The Fordham Center's new one year 30 credit Master of Science program begins September 2014 and goes through July 2015. This program is especially designed for those who:
want to advance in the nonprofit field,
have success in other areas and want to enter the nonprofit field,
would like to start, are starting, or are running their own nonprofit,
are clinicians who want to move into more administrative roles in their nonprofits,
are leaders in the nonprofit field who would like to increase their skill set in a way that combines management excellence and social change advocacy, or
business minded individuals who want to understand and go into the nonprofit field.
The new degree will uniquely integrate education in management skills with a social justice perspective. Our graduates - with sharpened leadership skills and finely honed organizational capabilities - will be competitively positioned to pursue careers that include: Human Services, Health Administration, Environmental Science, Public Affairs/Service, Management of the Arts, Education, and Philanthropy.
For potential students who are working full-time, the time commitment is ideal as classes are given in the evening (6:00pm - 10:00pm), as well as animmersion session (Thursday through Sunday) that meets three times a year.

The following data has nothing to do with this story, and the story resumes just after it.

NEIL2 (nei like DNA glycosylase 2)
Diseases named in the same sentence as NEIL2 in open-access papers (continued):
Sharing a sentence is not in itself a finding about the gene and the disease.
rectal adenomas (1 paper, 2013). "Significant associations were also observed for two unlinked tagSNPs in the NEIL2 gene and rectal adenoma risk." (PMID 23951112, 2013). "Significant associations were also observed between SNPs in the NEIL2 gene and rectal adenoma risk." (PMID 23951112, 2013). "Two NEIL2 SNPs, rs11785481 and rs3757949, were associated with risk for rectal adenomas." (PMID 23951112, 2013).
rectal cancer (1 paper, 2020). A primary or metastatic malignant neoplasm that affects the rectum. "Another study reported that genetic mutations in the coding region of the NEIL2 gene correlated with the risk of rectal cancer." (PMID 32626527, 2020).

Graduates will also have mentors, who are currently CEOs or recently retired, available to them. Free board development education is also available to organizations who sponsor a student in the program.
Fordham’s renowned faculty of both graduate schools, its interdisciplinary curriculum, and full- year access to a mentor who is or was a CEO of a nonprofit
organization, bring a unique vision to the Fordham MS program.
Integrating social change and social justice into the teaching of management excellence, the program is designed to give students the essential knowledge and skills to manage the most efficient and effective nonprofit organizations.
The dual focus of the program is to prepare students to address the complex issues that face our society and at the same time, create nonprofit leaders who are not only successful managers, but can make a difference for their agencies as well as the people they serve on a larger scale.